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The OpenSkills LDAP service will be the primary source of authentication and authorization information within OpenSkills. The service will know how members can identify themselves, and what openskills services they may use.

The service will be implmented using Slaps running in the membership management system. It may be that we also implement an OpenLDAP server to replicate from the primary Slaps service.

The LDAP service will be available on ldap.openskills.org.

LDAP Schema Elements - an introduction

LDAP (Lightweight Directory Access Protocol) is a protocol specification, much as SQL 98 is a specification. Just as PostgreSQL implements SQL 98, OpenLDAP implements LDAPv3. LDAP defines a protocol for accessing a database.

To understand the OpenSkills LDAP Directory structure, we need to understand a little about how LDAP schemas are described.

The LDAP equivalent of a row in an RDB, or an object in an ODB is called an Entry. An LDAP database is a tree of entries, with each entry having a single parent (except the root entry), and zero or more children.

The LDAP equivalent of an RDB column, or an ODB instance variable, is an attribute. Attributes have a name and data type.

Every entry can be identified by name. The absolute name of an entity is known as the Distiguished Name (or DN) and is the concatenation of the names of all its parents up to the root of the tree. The local name of an entry is known as the Relative Distiguished Name (or RDN). Every DN must be globally unique, which boils down to: an entry can not have the same name as one of its siblings.

An entry must be a realization of one or more objectClasses. A objectClass is similar to an RDB table definition, or an ODB class. The objectClass defines the attributes in entries which are of that class. Because entries can realize more than one objectClass, this looks a little like multiple inheritance, but really, as will be seen, it is much simpler.

The OpenSkills LDAP Directory Structure

The OpenSkills Directory will take the form of a shallow hierarchy. The top nodes will be dc=openskills,dc=org and beneath these will be divisions for:

ou=people: entries for any persons registered with OpenSkills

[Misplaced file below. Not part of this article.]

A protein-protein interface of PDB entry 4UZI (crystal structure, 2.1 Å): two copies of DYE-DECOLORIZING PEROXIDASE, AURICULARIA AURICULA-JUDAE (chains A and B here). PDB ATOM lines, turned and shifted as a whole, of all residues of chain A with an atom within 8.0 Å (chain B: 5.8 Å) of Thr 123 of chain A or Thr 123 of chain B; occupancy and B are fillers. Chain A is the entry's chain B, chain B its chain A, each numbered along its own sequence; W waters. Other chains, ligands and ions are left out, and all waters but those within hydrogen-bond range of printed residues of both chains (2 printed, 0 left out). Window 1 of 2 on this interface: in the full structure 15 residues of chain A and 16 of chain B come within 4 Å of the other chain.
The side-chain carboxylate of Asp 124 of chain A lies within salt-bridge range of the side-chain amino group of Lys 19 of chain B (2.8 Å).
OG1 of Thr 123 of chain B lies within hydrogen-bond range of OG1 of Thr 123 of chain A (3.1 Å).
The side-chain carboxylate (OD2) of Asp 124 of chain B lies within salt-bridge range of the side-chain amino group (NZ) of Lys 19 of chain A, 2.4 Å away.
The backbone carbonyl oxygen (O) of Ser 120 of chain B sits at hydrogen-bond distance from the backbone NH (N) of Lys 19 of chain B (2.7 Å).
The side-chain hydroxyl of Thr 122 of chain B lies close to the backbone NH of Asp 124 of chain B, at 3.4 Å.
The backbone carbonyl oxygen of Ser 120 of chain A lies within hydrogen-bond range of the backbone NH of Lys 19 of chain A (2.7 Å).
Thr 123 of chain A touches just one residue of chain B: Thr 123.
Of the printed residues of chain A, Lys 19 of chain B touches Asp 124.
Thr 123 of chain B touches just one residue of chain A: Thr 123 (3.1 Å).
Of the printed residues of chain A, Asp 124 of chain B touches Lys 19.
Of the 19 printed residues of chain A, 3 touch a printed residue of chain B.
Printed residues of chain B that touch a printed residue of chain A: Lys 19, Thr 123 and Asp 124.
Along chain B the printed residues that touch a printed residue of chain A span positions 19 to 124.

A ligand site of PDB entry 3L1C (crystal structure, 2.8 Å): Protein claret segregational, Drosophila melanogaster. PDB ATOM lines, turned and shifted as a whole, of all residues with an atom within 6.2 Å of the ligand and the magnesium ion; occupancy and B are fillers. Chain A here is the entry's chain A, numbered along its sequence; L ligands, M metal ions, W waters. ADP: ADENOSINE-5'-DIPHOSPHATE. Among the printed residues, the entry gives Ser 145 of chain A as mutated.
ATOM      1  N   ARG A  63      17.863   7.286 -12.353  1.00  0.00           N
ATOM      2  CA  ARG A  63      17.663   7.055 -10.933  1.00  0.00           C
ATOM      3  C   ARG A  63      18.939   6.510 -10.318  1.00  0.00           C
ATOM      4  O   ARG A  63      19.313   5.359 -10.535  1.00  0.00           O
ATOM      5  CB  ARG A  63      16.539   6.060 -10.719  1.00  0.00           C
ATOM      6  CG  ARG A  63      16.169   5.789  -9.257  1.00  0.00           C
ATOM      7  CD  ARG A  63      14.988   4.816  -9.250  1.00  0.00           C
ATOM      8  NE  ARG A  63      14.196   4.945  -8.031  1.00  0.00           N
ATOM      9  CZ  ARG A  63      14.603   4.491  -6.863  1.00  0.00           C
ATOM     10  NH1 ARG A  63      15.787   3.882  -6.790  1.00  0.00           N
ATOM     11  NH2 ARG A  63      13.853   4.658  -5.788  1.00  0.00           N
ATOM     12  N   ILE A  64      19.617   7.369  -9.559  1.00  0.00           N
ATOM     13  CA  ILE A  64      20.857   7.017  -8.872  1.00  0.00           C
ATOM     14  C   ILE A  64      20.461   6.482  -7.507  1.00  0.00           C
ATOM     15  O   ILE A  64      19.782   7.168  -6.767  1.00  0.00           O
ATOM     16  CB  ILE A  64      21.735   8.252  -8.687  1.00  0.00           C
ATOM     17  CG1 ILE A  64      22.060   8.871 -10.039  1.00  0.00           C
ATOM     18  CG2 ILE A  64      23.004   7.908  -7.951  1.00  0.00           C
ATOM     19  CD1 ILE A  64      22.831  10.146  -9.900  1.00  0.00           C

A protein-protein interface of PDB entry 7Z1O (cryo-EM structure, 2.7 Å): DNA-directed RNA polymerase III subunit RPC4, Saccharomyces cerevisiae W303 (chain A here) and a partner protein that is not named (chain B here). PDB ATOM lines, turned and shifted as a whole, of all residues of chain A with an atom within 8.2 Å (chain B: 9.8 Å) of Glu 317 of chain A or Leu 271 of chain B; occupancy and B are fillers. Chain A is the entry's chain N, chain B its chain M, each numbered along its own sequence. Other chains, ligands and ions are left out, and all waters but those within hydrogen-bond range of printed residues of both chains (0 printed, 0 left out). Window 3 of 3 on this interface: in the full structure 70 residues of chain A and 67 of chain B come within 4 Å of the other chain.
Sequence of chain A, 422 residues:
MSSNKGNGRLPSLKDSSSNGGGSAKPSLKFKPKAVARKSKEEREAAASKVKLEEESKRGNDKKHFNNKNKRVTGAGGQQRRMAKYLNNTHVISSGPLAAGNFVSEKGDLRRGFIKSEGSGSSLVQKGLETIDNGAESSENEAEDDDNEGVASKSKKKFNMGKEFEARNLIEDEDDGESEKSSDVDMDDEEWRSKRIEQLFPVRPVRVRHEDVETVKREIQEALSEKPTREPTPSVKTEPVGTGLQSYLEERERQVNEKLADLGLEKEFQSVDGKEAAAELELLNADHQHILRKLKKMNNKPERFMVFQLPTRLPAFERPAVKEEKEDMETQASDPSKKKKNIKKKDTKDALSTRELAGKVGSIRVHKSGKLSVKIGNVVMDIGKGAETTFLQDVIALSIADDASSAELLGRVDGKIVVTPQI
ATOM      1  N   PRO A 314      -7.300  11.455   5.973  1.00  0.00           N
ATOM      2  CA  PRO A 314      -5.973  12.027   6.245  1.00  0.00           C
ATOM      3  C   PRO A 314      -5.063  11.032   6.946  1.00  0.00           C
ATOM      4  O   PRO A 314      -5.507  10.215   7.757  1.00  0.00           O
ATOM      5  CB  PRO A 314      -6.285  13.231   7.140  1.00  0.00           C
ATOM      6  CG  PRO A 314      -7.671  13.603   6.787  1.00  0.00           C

ou=devices: entries for hosts and other devices that form part of the OpenSkills.org infrastructure

The principal advantage of dividing the tree at this level is that it allows the addition of further subtrees to the Directory later on. The advantages of keeping the tree fairly flat are simplicity and manageability, as well as avoiding having too much information visible in the structure of the tree itself.

The OpenSkills LDAP Schema

Entries within this subtree will hold information about anyone registered with OpenSkills. This will include contact information, location, OpenSkills UID, encrypted password(s), as well as attributes for membership status, service access etc.

To this end, an objectClass "openSkillsMember" will be required, extending inetOrgPerson with fields not already available in the existing objectClasses person and inetOrgPerson. (more on this soon -- patrick)

Entries within this subtree may include information about services available on each host, status, location etc. An objectClass openSkillsDevice may be created perhaps extending an existing objectClass as necessary.

Using LDAP Directories for an organisation's Global Address Book

It is possible to utilise an updateable global address book for your organisation accessible via Ximian's Evolution which has read and write access to LDAP repositories. This has been successfully implemented at a number of organisations. Setup is easy and the cost (other than IT service costs) is zero. You will need OpenLDAP and Ximian Evolution.


Installing LDAP

To get LDAP running the following information sources were used:

Useful LDAP Tools

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